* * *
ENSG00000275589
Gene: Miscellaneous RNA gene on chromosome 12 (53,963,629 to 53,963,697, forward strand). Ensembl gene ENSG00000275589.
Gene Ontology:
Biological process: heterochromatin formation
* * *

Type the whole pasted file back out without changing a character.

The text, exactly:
ENSG00000275589
Gene: Miscellaneous RNA gene on chromosome 12 (53,963,629 to 53,963,697, forward strand). Ensembl gene ENSG00000275589.
Gene Ontology:
Biological process: heterochromatin formation